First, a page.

Every year between January 21st and February 20th there is a celebration lasting a fortnight and this year is no exception. The dates may change year upon year but the Spring Festival traditions have remained the same for centuries and this year, the year of the Earth Dog, on the 16th February, millions will celebrate new beginnings with the Chinese New Year!
The first day of Lunar New Year (as many Asian countries refer to it) was my first day in China and the sky was alight like a lantern as we were coming to land at the airport. Firework displays of every size and description rained over the city as an aeroplane full of exhilarated passengers stared, transfixed, at the windowpanes awaiting an excited (yet slightly anxious) arrival into China’s capital, the Forbidden City, Beijing.
Customs and traditions
Whether you’re superstitious or a little more cynical, it’s always best to adapt and embrace the culture you’re visiting. So if you’re planning a tour to China in time for the celebrations, then there are some traditions and customs which I, culturally naïve to Chinese New Year at the time, would love to have been apprised of…
Put the duster down!
Clean your apartment or hotel room before New Year’s Eve because no sweeping or cleaning of any kind should be done during the Spring Festival celebrations. To sweep dirt out of your front door will sweep your fortune and good luck out, leaving space for only bad luck. To sweep across your floor will sweep one of your family members away for the year (metaphorically, of course!).
When the clock strikes midnight…
It’s rumoured that if you open all of your windows and doors at precisely midnight on the eve of the New Year, it will allow the old year to drift out and the new year to calmly make its way into your welcoming home.
Keep the ghost stories at bay
A fan of ghost stories? It’s a no from me. But it’s believed to be very unlucky to talk of ghosts, death and dying during this transitional period between years. This extends further than you think though – it’s unlucky to utter words that sound like those in ghost stories!
I’ll give you an example: I was told quite sternly not to wear my new shoes throughout New Year’s for my own benefit. This is because shoes in Chinese (xié) sounds and is spelt the same as evil in Chinese (xié). Even homonyms of unlucky words should be avoided!
Symbolic dos and don’ts
Asian cultures, particularly China in my experience, are full of symbolism and I found these as magical as much as I did confusing. Bring small orange and mandarin trees into your home and you will gain riches and wealth in the New Year. Steer clear of knives and scissors or you’ll cut away the good luck from your day. Cry on New Year’s Day and you will cry for the year, borrow on New Year’s Eve and you will be destined to borrow all year. Personally, I won’t pretend to fully understand it. I will, however, embrace and respect it.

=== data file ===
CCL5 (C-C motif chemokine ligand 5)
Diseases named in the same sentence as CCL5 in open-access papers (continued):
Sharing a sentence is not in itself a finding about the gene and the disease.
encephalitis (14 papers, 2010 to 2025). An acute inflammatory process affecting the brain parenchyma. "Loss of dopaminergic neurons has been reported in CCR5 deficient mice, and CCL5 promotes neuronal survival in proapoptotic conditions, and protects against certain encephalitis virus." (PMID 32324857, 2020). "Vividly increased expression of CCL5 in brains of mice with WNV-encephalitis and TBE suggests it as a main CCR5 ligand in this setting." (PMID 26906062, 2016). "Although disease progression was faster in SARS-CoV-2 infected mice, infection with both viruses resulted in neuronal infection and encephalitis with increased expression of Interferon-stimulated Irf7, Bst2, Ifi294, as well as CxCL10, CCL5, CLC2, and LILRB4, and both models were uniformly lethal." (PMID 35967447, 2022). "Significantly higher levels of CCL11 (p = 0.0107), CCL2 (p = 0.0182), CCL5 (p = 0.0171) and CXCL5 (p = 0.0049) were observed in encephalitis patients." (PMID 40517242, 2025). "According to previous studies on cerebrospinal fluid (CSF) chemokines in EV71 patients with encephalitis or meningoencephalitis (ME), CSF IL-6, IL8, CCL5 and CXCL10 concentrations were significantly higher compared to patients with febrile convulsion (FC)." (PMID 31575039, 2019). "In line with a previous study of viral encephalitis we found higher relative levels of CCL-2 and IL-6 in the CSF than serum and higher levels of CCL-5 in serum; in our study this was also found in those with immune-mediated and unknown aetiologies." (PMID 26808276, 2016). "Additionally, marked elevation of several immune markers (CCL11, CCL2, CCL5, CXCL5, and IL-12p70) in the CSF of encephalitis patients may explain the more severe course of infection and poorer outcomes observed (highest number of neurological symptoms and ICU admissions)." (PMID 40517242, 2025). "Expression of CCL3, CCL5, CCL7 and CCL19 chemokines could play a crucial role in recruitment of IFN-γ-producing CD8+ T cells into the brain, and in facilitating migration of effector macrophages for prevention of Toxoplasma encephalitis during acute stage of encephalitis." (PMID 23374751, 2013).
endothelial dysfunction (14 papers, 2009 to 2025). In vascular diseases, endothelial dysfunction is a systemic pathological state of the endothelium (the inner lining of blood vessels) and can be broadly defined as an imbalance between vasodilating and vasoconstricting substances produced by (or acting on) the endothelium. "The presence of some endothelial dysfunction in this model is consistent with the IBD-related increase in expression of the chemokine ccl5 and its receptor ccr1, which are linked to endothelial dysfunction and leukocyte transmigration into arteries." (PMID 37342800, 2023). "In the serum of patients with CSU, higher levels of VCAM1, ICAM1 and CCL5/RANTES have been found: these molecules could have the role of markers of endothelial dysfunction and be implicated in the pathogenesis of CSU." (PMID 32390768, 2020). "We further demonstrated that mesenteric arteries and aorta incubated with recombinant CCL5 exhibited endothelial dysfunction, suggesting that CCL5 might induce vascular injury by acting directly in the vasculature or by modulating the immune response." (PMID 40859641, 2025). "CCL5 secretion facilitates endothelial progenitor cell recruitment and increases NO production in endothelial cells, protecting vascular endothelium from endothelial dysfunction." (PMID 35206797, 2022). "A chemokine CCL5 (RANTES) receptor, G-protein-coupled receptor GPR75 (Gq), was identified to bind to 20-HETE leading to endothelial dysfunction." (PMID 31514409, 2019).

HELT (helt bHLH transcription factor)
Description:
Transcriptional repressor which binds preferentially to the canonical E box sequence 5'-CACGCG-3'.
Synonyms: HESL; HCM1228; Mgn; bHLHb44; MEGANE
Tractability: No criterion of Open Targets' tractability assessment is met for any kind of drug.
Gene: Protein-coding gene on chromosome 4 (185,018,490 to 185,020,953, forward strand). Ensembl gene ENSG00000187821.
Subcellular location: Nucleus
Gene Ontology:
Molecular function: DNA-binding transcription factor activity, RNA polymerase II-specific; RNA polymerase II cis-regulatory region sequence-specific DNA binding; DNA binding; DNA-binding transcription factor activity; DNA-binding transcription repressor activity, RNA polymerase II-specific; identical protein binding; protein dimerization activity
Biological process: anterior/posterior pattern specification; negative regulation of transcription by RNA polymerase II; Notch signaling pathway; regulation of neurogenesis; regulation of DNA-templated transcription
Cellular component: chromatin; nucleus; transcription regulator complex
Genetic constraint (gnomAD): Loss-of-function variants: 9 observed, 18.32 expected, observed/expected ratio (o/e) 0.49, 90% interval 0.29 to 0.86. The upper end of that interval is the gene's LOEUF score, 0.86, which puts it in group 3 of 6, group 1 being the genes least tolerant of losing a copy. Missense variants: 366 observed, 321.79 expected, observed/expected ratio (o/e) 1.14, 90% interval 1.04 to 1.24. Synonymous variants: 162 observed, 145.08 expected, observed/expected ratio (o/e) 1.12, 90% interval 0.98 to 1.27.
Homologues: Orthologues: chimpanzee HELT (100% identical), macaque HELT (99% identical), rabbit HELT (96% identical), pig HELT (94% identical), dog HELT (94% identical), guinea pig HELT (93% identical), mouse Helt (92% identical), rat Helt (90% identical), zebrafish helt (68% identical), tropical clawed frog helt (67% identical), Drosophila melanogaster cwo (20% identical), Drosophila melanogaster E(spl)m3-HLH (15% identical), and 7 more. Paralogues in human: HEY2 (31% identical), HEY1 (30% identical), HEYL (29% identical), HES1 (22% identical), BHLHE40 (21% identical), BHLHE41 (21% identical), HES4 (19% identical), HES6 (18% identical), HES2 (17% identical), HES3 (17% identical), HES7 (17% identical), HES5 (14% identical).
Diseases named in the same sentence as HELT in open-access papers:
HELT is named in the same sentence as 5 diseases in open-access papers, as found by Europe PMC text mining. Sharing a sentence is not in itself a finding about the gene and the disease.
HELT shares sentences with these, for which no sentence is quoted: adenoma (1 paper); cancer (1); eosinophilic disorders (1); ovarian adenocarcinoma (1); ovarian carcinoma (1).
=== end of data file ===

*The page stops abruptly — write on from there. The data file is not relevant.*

Welcome all things red
One thing to remember at this time of year is that red is good. The colour red will bring you luck, it will bring you happiness and it will bring you prosperity (hey, it might even bring you money!). Red envelopes, known nationally as ‘Lai See’, are handed around and exchanged in their billions in China on this festival fortnight and will most often contain ¥1 bills. Friends and family hand them out in abundance and it’s considered to bestow wealth upon the receiver. Fortunately, it’s also considered rude not to accept this!
Fireworks! Fireworks! Fireworks!
Lastly, expect fireworks. Lots of fireworks! But let’s be honest, in the country where fireworks were invented some two thousand years ago, would you expect anything less than the best?
China in a nutshell
There’s a hustle and bustle about China that can’t be emulated anywhere else. In a city like Beijing, as busy as it is immense, there’s always a sense of friendliness and openness by the Chinese people, which is only magnified over the Spring Festival period. You’re almost instantaneously welcomed to join the community spirit and immerse yourself in the traditions that, just yesterday, you knew nothing about.
My first experience in China was in the year of the Dragon and I must have participated in every unlucky taboo I’ve mentioned so far, inexperienced to the cultural faux pas I was making. However, I must have done something that fortnight to appease the traditions and superstitions of China because as I stood there in Beijing taking part in the celebrations, I certainly felt lucky.